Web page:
Research highlights link between men's, offspring's health | Researchers aim to prevent mother-to-fetus Zika transmission | Read FBR's recent blog about Zika
June 7, 2017
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Research highlights link between men's, offspring's health
Animal and human research increasingly points to links between a man's lifestyle and the health of his future children. This is particularly seen with vitamin D levels, alcohol consumption, diet, stress and cigarette use.
TIME online (5/31) 
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Research Breakthroughs
Researchers aim to prevent mother-to-fetus Zika transmission
Researchers are identifying neutralizing monoclonal antibodies against the Zika virus as a potential treatment for the prevention of mother-to-fetus transmission of Zika. The injection of convalescent serum in the peritoneal cavity has been shown to prevent Zika-related neurological damage in the offspring of pregnant mice, according to a study in the Journal of Interferon & Cytokine Research.
United Press International (6/5) 
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Scientists explore emotional contagion to understand animal-human connection
Scientists explore emotional contagion to understand animal-human connection.
(Pixabay)
Researchers have increasingly become interested in emotional contagion -- the idea that spread of emotions between people and animals or among animals -- and they've uncovered evidence that swine, horses and dogs experience physiologic responses to stressful situations involving other animals or humans. Psychology professor Ted Ruffman says it's a primitive type of empathy that humans likely selected for when domesticating animals, and it may explain why dogs can be so effective as therapy animals for veterans with post-traumatic stress disorder and others.
The New York Times (free-article access for SmartBrief readers) (6/4) 
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Gene therapy resets immune response to allergens
Researchers at The University of Queensland used gene therapy to effectively wipe T-cells' memory in animals, resetting the immune system to tolerate an experimental asthma allergen. The study, published in JCI Insight, could eventually help people with severe food or other allergies, researcher Ray Steptoe said.
United Press International (6/2) 
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Other News
Animal Health
Obesity-related mutation in dogs could help ID new risk factors in humans
Some obesity-predisposed dog breeds were found to have a mutation where part of the pro-opiomelanocortin gene is missing, which can affect calorie burning and appetite. This finding might help identify new risk factors for obesity in humans and could possibly lead to new drugs.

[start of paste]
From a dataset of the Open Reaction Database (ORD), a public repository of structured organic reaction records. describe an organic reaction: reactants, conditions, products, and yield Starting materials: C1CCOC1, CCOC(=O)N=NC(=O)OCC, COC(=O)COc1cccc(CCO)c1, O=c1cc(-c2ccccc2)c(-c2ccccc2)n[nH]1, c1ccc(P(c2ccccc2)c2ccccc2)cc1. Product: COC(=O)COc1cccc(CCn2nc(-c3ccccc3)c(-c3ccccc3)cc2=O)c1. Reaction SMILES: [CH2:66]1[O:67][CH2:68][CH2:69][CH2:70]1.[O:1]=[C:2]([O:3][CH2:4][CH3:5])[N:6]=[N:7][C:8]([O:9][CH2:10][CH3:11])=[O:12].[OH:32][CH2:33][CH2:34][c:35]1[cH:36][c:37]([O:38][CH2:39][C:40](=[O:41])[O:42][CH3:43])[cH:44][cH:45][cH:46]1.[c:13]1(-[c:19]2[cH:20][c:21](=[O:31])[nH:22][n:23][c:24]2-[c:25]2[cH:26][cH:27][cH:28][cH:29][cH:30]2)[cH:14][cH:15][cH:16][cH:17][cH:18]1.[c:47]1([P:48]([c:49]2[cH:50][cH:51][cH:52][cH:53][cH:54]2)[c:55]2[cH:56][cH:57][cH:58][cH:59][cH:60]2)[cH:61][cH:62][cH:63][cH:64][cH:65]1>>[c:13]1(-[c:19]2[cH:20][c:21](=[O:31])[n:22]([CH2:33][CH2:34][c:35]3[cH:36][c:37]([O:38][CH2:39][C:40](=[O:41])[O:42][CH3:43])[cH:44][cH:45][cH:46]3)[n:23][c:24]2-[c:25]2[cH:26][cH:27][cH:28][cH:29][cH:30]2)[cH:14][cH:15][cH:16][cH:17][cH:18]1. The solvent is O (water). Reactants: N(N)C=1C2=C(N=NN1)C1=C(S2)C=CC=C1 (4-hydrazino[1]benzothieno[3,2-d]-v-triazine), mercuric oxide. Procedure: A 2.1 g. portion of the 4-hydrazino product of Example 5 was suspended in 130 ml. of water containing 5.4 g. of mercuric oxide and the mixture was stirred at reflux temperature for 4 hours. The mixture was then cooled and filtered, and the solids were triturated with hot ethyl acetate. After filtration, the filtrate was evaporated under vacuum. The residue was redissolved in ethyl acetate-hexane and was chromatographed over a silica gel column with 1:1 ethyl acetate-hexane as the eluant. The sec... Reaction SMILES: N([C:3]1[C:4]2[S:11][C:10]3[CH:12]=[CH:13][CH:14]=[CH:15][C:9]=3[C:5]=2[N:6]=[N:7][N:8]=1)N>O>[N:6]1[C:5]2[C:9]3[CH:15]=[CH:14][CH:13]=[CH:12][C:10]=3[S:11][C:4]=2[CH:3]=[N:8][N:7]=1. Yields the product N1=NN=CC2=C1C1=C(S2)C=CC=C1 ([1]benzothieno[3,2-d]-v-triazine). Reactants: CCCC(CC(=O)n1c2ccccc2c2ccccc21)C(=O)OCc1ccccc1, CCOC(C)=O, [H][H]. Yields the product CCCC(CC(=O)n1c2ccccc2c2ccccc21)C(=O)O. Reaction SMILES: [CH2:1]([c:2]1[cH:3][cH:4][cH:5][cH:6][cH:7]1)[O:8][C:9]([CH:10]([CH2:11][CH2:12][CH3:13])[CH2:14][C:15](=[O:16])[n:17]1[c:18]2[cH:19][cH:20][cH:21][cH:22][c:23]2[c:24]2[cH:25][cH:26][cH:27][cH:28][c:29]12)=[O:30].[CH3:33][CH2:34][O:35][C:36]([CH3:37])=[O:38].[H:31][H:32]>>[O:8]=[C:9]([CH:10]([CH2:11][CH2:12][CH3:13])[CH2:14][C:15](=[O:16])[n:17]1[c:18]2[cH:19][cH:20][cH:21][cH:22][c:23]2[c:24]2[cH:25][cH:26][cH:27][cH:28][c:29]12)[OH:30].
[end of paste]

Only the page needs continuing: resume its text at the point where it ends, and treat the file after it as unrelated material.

Irish Examiner (6/3) 
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Pet owners increasingly want advanced care for their animals
Pet owners increasingly want advanced care for their animals
(Scott Barbour/Getty Images)
Magnetic resonance, ultrasound and laparascopic imaging machines, in-house blood analysis, and chemo and radiotherapy for cancer are among the medical advances developed for human care that are increasingly used in veterinary medicine. "About 80 to 90 percent of pet owners consider their dog or cat a family member ... and people want to have the best treatment for their family members," veterinary surgeon Marc Havig said.
Naples Daily News (Fla.) (6/4) 
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Policy News
Animals deserve humane treatment, not equal footing with humans
While it is widely recognized that animals should be protected from cruel treatment, the extent of their rights is frequently debated. This piece argues that people should treat animals humanely but that giving them the same rights as humans is impractical and would disrupt many sectors of the economy.
Newsday (Zimbabwe) (6/3) 
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Luxembourg biomedical research center focuses on animal welfare
The Luxembourg Centre for Systems Biomedicine will be home to about 6,000 rats and mice for studies on cancer and neurodegenerative and inflammatory diseases. Scientists at the center have undergone animal welfare training, and university officials will seek accreditation from the Association for Assessment and Accreditation of Laboratory Animal Care International.
Luxemburger Wort (Luxembourg) (5/31) 
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The Foundation for Biomedical Research (FBR) is the nation’s oldest and largest non-profit dedicated to improving human and animal health by promoting public understanding and support for biomedical research. Our mission is to educate people about the essential role animal research plays in the quest for medical advancements, treatments and cures for both people and animals.
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